Review: Edit superstar C. Da Afro comes fresh off the back of a series of big outings on labels like Tropical Disco, Samosa Records, Masterworks Music, and many more. Once again this increasingly vital studio whizz comes correct with a series of playful disco house bombs. 'Don't Give Up The Groove' plays with filters, layers up the funky riffs and soars on a diva vocal. 'Wantin' U' is a classic house tune with authentic old school production chops and 'Holding On' is a super sweet outside party tune for the warmer months. 'The Solo Groove' sends you home on some feel good strings that melt any heart.
Review: Rare Wiri's 'Retro Future Disco' series, launched in 2016, reaches its third installment - and with 10 tracks on offer, many of them coming from scene big-hitters like Alkalino, Ilya Santana, C Da Afro, Andy Buchan and of course label boss Rayko, nu-disco lovers will be salivating already! Generally speaking it's synth-tastic grooves inspired by Italo and cosmic disco that lead the charge here - though, given the talent roster, you'd expect a certain degree of stylistic variety, and you'll find such in Buchan's rawer, more funk-leaning 'Family Kings' and the soulful vibes of The Beatbroker's 'Belong 2 Me'.
Review: Stephane Deschezeaux's French nu-disco label (est 2012) bring us their latest V/A collection, which gather together 15 of their most recent slices of contemporary disco, funk and boogie, with the emphasis overall slightly on the latter. HP Vince, arguably the best-known of the label's regular artists, brings us two cuts, driving disco-houser 'Be What You Wanna Be' and boogie-flavoured Le Babar collab 'Baby You', while C. da Afro makes an appearance with 'Disco Fever', an Afro-tinged homage to Chic's 'Dance, Dance, Dance'. The standout for this reviewer, is Henry Navarro's sultry, female-vocalled take on Stevie Wonder classic 'All I Do', which would work on nu-disco and soulful house floors alike.
Review: Unlike many of its rivals, Fingerman's Hot Digits label doesn't fill its' obligatory annual compilation with back catalogue cuts. Instead, we're offered a vast number of previously unheard re-edits, remixes and original productions. It's a successful blueprint and one religiously adhered to on Hot Digits: Year Seven, the popular imprint's latest must-check collection. There's not enough room to single out every sonic highlight, but our current favourites include the breezy boogie squelch of Ross Fitz's 'I Miss Your Love ('85 Mix)', the driving deep house haziness of Fingerman and Henri Le Blanc's 'Leave Your Cares Tonight', the neo-trance cheeriness of Picklejam's 'Endorphin Situation' and the stab-happy, peak-time house retro-futurism of 'The Feeling' by Downunder Disco.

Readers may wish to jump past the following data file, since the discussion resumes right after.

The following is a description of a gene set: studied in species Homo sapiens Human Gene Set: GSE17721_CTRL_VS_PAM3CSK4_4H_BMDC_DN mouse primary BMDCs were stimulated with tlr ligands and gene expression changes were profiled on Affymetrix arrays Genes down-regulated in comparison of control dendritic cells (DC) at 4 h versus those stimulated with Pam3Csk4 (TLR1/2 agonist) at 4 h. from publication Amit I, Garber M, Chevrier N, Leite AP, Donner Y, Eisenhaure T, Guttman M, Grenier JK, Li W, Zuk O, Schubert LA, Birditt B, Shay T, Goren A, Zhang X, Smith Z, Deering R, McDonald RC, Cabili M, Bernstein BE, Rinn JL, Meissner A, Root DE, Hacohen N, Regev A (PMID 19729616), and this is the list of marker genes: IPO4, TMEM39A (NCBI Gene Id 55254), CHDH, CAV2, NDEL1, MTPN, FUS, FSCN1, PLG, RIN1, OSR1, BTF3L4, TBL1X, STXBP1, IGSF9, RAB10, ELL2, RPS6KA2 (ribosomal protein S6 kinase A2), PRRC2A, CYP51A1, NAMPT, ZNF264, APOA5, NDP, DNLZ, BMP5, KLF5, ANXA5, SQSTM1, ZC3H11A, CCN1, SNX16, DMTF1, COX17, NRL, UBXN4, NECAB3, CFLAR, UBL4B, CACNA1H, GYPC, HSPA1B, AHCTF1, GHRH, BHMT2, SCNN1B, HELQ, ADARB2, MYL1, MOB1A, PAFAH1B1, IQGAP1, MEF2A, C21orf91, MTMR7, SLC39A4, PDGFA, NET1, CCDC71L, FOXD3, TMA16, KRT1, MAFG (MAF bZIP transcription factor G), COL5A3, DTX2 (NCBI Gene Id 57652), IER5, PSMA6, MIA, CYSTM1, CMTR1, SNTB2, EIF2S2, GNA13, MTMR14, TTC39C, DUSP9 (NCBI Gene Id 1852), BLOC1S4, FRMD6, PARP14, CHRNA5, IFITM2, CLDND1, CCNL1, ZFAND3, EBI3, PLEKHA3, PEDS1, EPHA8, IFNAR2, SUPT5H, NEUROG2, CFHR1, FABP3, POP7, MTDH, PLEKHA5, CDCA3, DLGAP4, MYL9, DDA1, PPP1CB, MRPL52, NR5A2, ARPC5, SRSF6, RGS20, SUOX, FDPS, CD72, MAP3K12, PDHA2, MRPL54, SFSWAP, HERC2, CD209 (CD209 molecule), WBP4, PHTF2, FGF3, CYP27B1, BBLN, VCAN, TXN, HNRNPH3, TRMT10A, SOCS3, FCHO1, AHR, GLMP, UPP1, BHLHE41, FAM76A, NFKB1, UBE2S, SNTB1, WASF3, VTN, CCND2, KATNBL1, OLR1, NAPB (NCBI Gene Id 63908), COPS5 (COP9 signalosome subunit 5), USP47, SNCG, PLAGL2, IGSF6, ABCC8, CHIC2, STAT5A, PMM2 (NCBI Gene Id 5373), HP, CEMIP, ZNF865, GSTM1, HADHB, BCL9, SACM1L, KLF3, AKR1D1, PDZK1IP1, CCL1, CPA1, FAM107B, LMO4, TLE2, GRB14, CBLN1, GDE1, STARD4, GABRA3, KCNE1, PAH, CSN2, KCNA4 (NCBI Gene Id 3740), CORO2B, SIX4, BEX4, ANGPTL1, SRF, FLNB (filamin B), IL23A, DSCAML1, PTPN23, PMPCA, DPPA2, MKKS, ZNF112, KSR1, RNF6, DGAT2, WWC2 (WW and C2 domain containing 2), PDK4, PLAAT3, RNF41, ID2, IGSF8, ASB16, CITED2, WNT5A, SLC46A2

Review: Here's one of those releases that really doesn't need a lot of explaining - anyone with even a passing interest in nu-disco should be more than familiar with all four artists involved, as well as the label! Hotmood brings the 70s vibes on the string-drenched, guitar-flecked 'You Are A Star', C Da Afro fast-forwards to the 80s boogie era with the shiny-suited 'So Good For Me', while Loshmi arguably gets the most inventive, mixing up Afro, Latin and spy movie soundtrack vibes on 'Regah'. It's the lazy, laidback funk/jazz-funk of Mitiko's 'Back To Dance', though, that takes the gold.
Review: Party days can't be that far away now, and Cardiology continue to have you covered with some of the choicest slabs in the edit game. This time it's C. Da Afro on the buttons, shining bright after a massively productive 2020 in which he slipped out no less than five releases. He's clearly not short on material to get busy on the slice and dice with, given the quality of the gear he's presenting on this new EP. As you'd expect for Cardiology the tracks aren't that easily trainspotted, ranging from the insanely catchy disco delights of 'Hustle' to the housed-up funk of 'Hold Up'. It's serious music for serious heads, but with that universal party starting appeal that any self-respecting disco edit should have.
Review: The latest musical journey from London label The Disco Express is driven by Monsieur Von Pratt and C.Da Afro, two producers and remixers who have made a big impression within the re-edit scene over the last few years. The four cuts here are all edits, albeit ones that boast subtle musical additions and chunky, tooled-up beats. MVP steps up first with two tidy workouts: the elastic slap-bass, woozy synths, rolling beats and hazy female vocals of 'Funk Force', and the more traditional disco-funk re-edit vibes of the excitable 'Shoot Your Shot'. C Da Afro, meanwhile, successfully beefs up a jazz-funk flavoured disco number full of sweet scat vocals and jaunty piano stabs ('Orange Juice'), before offering up extended, filter-smothered breakdowns and bouncy boogie-house beats on the string-drenched sugariness of 'Let's Do It'.